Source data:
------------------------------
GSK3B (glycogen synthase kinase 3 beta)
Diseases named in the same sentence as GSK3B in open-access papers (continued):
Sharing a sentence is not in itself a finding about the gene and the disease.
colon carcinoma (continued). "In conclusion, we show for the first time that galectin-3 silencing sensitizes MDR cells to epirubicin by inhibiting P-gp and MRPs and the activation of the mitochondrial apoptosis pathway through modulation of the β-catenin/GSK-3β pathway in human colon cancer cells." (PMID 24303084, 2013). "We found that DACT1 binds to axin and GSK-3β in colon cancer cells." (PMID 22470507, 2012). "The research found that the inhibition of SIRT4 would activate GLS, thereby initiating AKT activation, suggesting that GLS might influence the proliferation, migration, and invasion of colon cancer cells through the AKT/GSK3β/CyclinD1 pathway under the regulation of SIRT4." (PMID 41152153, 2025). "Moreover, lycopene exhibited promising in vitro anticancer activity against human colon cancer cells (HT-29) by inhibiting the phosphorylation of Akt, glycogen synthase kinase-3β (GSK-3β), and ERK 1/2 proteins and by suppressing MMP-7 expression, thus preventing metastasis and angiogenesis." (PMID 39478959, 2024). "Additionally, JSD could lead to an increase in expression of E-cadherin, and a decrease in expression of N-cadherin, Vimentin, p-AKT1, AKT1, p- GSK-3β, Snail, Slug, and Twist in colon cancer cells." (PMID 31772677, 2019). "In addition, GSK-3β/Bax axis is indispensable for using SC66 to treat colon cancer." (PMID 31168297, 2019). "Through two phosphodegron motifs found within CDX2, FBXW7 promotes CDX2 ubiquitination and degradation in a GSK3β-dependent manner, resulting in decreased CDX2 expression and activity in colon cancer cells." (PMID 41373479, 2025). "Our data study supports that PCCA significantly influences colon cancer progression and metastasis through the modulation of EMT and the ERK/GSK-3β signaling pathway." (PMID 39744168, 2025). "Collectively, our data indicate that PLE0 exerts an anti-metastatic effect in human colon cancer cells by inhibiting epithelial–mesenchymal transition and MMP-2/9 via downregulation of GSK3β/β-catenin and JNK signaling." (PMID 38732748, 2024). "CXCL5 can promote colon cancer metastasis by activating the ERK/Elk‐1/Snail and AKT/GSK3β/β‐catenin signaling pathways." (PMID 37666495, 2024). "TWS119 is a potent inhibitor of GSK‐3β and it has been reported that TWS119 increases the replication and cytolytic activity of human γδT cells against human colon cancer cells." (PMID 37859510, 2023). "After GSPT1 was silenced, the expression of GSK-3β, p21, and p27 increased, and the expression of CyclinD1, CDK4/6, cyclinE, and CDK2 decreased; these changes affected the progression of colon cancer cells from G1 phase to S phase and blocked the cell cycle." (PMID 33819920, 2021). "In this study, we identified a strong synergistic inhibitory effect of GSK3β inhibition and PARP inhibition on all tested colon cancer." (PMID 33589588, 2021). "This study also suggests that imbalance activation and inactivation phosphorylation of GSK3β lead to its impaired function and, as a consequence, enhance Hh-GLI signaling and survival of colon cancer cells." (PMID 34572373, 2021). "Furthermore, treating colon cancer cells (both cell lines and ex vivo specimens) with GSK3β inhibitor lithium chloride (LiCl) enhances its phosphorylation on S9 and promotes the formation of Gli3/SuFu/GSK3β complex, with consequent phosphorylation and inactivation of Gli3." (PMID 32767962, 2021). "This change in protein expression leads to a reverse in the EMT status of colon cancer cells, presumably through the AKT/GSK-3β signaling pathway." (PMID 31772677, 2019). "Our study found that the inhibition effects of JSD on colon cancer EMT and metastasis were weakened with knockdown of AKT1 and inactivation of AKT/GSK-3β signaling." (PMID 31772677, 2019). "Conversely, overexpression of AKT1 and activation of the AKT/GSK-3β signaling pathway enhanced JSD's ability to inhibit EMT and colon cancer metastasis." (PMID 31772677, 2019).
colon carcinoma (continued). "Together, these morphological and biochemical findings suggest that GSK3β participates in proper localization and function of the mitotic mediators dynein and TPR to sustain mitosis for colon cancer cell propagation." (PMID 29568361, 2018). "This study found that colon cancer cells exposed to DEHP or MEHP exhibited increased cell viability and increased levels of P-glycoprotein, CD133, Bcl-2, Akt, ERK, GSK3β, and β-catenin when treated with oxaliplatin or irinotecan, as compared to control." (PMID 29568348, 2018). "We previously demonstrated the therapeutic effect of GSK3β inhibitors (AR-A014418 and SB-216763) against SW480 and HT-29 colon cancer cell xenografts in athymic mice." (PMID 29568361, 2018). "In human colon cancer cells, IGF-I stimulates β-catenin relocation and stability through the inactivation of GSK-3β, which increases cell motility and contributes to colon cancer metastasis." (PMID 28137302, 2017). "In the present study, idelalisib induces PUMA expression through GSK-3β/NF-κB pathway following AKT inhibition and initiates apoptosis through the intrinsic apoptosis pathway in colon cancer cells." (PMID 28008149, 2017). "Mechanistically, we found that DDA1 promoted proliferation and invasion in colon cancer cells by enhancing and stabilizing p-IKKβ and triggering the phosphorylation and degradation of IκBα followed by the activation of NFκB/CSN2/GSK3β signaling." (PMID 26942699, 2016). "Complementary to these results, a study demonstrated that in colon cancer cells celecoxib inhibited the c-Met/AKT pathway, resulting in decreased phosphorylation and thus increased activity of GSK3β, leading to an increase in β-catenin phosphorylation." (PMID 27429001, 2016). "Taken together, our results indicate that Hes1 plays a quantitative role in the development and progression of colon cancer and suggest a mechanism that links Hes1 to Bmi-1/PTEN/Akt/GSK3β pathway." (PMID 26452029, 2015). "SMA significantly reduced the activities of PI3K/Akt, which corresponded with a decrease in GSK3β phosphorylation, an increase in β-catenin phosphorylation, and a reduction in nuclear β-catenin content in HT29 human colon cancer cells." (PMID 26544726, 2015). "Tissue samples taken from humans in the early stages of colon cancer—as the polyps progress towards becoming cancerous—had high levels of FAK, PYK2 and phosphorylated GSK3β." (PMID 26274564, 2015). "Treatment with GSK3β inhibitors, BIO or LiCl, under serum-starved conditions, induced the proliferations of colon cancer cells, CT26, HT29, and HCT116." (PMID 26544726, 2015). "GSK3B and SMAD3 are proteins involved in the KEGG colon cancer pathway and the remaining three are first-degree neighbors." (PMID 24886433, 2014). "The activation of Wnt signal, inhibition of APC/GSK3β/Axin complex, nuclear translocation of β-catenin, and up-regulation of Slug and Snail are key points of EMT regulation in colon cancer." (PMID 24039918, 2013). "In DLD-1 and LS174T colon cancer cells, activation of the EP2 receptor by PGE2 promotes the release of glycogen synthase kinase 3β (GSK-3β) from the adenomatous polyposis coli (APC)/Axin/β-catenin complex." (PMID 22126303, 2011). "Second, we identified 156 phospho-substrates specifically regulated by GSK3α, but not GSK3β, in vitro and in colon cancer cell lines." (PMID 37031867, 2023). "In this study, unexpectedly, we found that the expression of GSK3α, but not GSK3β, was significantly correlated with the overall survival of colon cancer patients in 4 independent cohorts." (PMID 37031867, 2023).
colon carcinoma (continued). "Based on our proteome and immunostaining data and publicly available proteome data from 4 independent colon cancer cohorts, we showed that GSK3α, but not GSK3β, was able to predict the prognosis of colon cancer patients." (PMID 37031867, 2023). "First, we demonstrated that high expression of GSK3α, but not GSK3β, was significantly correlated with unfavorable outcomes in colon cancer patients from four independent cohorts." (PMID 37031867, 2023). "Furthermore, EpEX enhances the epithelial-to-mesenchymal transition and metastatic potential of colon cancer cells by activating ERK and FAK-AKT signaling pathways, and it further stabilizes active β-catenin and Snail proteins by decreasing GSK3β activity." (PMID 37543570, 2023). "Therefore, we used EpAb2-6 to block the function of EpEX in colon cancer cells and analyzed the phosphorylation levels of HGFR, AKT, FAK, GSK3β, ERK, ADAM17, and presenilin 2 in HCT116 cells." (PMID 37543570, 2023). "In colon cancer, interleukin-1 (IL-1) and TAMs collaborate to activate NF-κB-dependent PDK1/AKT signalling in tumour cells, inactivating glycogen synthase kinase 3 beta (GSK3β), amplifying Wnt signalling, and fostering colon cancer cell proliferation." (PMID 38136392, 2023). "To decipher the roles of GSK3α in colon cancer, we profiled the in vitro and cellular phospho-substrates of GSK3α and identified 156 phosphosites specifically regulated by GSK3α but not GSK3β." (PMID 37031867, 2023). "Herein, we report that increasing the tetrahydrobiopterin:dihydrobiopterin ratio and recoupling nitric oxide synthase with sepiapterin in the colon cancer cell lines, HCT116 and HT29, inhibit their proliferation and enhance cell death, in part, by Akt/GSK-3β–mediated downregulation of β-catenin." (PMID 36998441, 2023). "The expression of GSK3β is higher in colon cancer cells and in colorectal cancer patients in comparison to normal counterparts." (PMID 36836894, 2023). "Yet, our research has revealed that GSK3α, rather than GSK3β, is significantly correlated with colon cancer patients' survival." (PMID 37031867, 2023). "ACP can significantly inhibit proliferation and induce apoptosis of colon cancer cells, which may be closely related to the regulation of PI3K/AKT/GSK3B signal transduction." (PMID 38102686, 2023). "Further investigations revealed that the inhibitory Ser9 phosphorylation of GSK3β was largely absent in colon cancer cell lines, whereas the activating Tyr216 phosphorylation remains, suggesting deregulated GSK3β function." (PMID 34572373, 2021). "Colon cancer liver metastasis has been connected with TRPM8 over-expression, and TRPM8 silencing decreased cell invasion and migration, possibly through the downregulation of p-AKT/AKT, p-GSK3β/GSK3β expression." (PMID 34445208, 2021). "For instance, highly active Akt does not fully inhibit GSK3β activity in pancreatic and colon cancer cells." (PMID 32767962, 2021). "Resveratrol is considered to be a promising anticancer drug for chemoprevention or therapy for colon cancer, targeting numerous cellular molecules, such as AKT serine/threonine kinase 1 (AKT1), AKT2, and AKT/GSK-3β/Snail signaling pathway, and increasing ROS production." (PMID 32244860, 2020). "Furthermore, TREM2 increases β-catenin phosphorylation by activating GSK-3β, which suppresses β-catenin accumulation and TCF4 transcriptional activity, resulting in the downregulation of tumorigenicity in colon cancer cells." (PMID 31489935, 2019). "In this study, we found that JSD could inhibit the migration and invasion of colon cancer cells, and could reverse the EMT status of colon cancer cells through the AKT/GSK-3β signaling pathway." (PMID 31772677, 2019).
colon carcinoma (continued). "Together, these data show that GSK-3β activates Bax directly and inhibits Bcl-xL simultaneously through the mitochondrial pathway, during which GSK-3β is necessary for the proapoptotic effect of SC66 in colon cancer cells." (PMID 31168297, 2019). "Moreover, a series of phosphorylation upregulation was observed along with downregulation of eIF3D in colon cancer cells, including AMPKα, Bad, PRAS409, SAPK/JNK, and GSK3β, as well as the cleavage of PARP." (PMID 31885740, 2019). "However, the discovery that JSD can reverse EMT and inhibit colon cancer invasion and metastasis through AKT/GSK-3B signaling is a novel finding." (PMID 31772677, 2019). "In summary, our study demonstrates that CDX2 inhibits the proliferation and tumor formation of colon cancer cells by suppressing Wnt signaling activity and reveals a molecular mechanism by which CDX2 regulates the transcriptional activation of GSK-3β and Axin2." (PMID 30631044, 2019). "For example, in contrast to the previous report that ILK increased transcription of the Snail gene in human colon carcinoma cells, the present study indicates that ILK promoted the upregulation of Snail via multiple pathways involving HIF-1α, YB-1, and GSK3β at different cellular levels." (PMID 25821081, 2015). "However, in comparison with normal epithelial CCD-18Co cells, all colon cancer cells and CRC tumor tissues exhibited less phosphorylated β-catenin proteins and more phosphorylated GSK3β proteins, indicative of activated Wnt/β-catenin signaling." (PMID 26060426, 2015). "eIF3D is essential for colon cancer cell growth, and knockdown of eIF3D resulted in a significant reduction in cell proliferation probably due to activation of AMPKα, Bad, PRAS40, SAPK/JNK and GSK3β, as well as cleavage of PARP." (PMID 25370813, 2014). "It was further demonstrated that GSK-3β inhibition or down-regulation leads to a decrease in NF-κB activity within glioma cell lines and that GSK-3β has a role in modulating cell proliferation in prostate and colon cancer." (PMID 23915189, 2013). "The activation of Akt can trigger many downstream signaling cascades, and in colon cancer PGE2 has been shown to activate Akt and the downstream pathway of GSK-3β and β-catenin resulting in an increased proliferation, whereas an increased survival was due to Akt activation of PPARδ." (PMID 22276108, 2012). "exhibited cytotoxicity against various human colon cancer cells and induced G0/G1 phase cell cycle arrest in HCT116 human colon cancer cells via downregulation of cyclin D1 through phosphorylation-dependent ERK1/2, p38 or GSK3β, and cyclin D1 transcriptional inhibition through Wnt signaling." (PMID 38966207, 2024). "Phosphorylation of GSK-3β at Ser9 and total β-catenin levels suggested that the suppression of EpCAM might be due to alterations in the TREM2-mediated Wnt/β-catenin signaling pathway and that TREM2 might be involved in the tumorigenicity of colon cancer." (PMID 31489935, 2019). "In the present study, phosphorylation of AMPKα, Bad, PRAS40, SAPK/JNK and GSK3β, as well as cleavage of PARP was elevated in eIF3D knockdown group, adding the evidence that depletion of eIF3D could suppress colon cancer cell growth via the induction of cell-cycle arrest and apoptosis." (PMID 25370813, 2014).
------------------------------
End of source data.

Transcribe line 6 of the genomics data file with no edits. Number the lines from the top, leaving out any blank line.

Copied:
colon carcinoma (continued). "Based on our proteome and immunostaining data and publicly available proteome data from 4 independent colon cancer cohorts, we showed that GSK3α, but not GSK3β, was able to predict the prognosis of colon cancer patients." (PMID 37031867, 2023). "First, we demonstrated that high expression of GSK3α, but not GSK3β, was significantly correlated with unfavorable outcomes in colon cancer patients from four independent cohorts." (PMID 37031867, 2023). "Furthermore, EpEX enhances the epithelial-to-mesenchymal transition and metastatic potential of colon cancer cells by activating ERK and FAK-AKT signaling pathways, and it further stabilizes active β-catenin and Snail proteins by decreasing GSK3β activity." (PMID 37543570, 2023). "Therefore, we used EpAb2-6 to block the function of EpEX in colon cancer cells and analyzed the phosphorylation levels of HGFR, AKT, FAK, GSK3β, ERK, ADAM17, and presenilin 2 in HCT116 cells." (PMID 37543570, 2023). "In colon cancer, interleukin-1 (IL-1) and TAMs collaborate to activate NF-κB-dependent PDK1/AKT signalling in tumour cells, inactivating glycogen synthase kinase 3 beta (GSK3β), amplifying Wnt signalling, and fostering colon cancer cell proliferation." (PMID 38136392, 2023). "To decipher the roles of GSK3α in colon cancer, we profiled the in vitro and cellular phospho-substrates of GSK3α and identified 156 phosphosites specifically regulated by GSK3α but not GSK3β." (PMID 37031867, 2023). "Herein, we report that increasing the tetrahydrobiopterin:dihydrobiopterin ratio and recoupling nitric oxide synthase with sepiapterin in the colon cancer cell lines, HCT116 and HT29, inhibit their proliferation and enhance cell death, in part, by Akt/GSK-3β–mediated downregulation of β-catenin." (PMID 36998441, 2023). "The expression of GSK3β is higher in colon cancer cells and in colorectal cancer patients in comparison to normal counterparts." (PMID 36836894, 2023). "Yet, our research has revealed that GSK3α, rather than GSK3β, is significantly correlated with colon cancer patients' survival." (PMID 37031867, 2023). "ACP can significantly inhibit proliferation and induce apoptosis of colon cancer cells, which may be closely related to the regulation of PI3K/AKT/GSK3B signal transduction." (PMID 38102686, 2023). "Further investigations revealed that the inhibitory Ser9 phosphorylation of GSK3β was largely absent in colon cancer cell lines, whereas the activating Tyr216 phosphorylation remains, suggesting deregulated GSK3β function." (PMID 34572373, 2021). "Colon cancer liver metastasis has been connected with TRPM8 over-expression, and TRPM8 silencing decreased cell invasion and migration, possibly through the downregulation of p-AKT/AKT, p-GSK3β/GSK3β expression." (PMID 34445208, 2021). "For instance, highly active Akt does not fully inhibit GSK3β activity in pancreatic and colon cancer cells." (PMID 32767962, 2021). "Resveratrol is considered to be a promising anticancer drug for chemoprevention or therapy for colon cancer, targeting numerous cellular molecules, such as AKT serine/threonine kinase 1 (AKT1), AKT2, and AKT/GSK-3β/Snail signaling pathway, and increasing ROS production." (PMID 32244860, 2020). "Furthermore, TREM2 increases β-catenin phosphorylation by activating GSK-3β, which suppresses β-catenin accumulation and TCF4 transcriptional activity, resulting in the downregulation of tumorigenicity in colon cancer cells." (PMID 31489935, 2019). "In this study, we found that JSD could inhibit the migration and invasion of colon cancer cells, and could reverse the EMT status of colon cancer cells through the AKT/GSK-3β signaling pathway." (PMID 31772677, 2019).